(Posted 28th April 2022)
Another one of Nairobi’s once iconic hotels announced its upcoming closure, due to take place in December this year, when the Nairobi Hilton would turn 53 years since it opened in 1969.
A major reason for the closure will go on the books as the Kenya government’s refusal to inject money over the past decades to refurbish the hotel – government holds a stake of over 40 percent – but also at the same time failed to sell the shares to the other shareholders at a reasonable mark down, given that almost instant major refurbishments worth tens of millions of Dollars would need to be undertaken.
While F&B operations continued reflecting Hilton’s requirements was it the rooms division which took a beating, after other international brands opened properties in Nairobi, offering state of the art rooms and not the sad resemblence of what in the early 1970’s was thought of classy.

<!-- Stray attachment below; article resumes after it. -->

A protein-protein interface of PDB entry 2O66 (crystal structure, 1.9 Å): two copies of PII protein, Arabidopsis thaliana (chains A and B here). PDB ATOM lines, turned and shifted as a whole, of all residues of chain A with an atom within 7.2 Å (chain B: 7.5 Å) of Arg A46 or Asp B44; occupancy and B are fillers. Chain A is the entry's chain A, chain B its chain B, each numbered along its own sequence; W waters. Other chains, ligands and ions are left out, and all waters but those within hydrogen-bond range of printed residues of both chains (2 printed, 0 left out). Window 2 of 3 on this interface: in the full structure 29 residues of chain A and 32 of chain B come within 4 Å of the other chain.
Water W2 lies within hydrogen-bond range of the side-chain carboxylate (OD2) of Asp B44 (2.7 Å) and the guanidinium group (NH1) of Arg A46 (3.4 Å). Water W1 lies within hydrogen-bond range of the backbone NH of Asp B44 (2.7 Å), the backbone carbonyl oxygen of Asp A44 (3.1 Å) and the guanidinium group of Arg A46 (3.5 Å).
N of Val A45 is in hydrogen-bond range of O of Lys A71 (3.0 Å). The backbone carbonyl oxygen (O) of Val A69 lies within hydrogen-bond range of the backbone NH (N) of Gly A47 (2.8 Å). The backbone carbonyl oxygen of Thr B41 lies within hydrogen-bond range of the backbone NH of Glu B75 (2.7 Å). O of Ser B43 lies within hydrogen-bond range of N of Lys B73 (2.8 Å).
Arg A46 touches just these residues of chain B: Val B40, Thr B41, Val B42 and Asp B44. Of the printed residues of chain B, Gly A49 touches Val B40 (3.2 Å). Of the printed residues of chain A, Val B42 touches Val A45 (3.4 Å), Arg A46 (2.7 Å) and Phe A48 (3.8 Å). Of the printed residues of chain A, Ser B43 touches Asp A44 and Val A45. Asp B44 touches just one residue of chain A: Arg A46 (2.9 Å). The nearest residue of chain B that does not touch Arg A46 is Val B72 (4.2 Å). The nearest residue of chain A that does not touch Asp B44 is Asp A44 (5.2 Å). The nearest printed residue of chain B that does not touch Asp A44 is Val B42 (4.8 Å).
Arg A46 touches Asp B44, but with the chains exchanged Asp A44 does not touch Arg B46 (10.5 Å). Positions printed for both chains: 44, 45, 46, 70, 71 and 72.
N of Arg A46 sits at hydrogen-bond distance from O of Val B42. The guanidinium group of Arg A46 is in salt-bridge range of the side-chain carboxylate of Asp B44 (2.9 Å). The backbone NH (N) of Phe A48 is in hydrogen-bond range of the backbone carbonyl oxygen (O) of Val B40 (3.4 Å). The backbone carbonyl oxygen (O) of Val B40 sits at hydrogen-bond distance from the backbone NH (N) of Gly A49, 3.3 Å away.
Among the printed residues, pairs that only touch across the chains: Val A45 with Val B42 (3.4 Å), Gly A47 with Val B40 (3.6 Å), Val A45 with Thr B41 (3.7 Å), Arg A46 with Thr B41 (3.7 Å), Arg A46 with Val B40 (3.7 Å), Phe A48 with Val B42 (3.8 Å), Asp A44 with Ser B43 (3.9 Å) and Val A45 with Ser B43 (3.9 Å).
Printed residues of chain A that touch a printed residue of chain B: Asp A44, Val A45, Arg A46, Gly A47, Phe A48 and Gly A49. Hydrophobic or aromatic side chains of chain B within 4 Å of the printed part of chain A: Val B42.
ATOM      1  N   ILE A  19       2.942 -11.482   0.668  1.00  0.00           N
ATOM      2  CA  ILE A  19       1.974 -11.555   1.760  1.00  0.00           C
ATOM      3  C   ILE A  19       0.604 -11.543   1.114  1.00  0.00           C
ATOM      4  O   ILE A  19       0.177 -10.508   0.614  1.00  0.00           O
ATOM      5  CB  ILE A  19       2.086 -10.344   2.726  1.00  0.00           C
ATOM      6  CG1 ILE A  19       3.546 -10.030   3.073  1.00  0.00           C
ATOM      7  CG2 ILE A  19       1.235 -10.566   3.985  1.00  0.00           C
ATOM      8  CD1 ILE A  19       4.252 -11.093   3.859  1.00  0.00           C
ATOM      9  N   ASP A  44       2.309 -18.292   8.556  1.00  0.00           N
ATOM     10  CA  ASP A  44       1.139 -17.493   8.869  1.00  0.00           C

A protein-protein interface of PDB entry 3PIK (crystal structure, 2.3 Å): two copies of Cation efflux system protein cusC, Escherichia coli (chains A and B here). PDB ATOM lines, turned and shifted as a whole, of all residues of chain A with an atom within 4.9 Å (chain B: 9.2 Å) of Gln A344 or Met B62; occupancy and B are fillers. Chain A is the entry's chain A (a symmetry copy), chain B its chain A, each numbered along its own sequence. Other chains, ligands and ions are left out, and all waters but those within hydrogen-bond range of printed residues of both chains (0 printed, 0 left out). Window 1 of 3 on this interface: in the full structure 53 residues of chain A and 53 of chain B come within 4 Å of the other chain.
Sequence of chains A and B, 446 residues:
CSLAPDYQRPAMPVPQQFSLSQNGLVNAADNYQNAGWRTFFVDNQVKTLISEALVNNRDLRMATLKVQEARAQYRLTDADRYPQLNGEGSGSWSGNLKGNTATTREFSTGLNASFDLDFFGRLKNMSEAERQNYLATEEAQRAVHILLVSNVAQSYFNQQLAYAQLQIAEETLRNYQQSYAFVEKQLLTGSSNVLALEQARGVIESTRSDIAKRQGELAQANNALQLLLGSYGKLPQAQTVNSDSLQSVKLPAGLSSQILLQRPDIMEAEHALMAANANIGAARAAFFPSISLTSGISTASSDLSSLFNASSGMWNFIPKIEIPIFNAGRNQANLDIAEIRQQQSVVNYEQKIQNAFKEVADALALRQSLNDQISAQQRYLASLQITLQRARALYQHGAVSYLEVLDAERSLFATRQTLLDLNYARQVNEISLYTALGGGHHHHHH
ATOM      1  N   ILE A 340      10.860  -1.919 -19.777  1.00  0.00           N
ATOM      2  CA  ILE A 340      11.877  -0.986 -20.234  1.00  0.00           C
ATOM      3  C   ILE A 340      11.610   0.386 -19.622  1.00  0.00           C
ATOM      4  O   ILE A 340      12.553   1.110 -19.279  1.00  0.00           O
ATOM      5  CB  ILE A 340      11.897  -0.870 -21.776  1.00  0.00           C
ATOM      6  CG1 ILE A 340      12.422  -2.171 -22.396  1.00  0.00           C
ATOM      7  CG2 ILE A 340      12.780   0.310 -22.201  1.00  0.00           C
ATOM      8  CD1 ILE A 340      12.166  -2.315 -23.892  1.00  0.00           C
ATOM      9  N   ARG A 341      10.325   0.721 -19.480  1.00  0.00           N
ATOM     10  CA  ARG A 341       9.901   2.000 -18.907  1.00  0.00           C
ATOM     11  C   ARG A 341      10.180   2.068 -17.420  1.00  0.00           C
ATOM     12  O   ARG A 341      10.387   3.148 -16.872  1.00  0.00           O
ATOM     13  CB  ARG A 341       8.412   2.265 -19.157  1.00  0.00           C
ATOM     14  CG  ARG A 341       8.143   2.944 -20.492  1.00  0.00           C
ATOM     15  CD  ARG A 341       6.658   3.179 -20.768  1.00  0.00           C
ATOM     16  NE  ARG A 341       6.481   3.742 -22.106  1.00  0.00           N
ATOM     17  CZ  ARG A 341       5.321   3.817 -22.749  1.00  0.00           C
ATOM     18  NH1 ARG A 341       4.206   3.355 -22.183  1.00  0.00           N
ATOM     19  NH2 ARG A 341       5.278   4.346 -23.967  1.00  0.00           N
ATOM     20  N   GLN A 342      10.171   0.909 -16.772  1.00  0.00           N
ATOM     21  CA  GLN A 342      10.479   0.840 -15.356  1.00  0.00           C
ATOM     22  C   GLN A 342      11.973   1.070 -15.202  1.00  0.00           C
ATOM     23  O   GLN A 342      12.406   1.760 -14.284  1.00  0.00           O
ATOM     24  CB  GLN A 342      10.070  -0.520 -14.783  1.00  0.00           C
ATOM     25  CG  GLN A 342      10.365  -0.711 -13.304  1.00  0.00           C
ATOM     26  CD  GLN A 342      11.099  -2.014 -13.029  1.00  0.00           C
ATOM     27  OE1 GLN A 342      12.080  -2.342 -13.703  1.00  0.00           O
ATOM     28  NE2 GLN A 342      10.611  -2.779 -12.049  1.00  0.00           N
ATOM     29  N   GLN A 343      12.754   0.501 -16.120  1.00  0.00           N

Competitor InterContinental Hotel Nairobi suffered a similar fate at the onset of the pandemic, which hastened the demise of weak operations, and notably did the Kenya government also own a major share in that hotel of just under 34 percent with similar challenges and issues between the other shareholders and government.
The pandemic saw Kenya’s tourist arrivals plummet, affecting tens of thousands of hotel, resort and lodge staff and while a revival is presently underway have pre-pandemic arrival numbers not yet been matched.
Hilton operations in Kenya will continue however, represented by the Hilton Garden Inn Nairobi Airport and the Double Tree by Hilton, Nairobi Hurlingham, two of the mid market brands of Hilton International.
It remains to be seen if the building will become home to another hotel or will be turned in to commercial real estate like offices or apartments.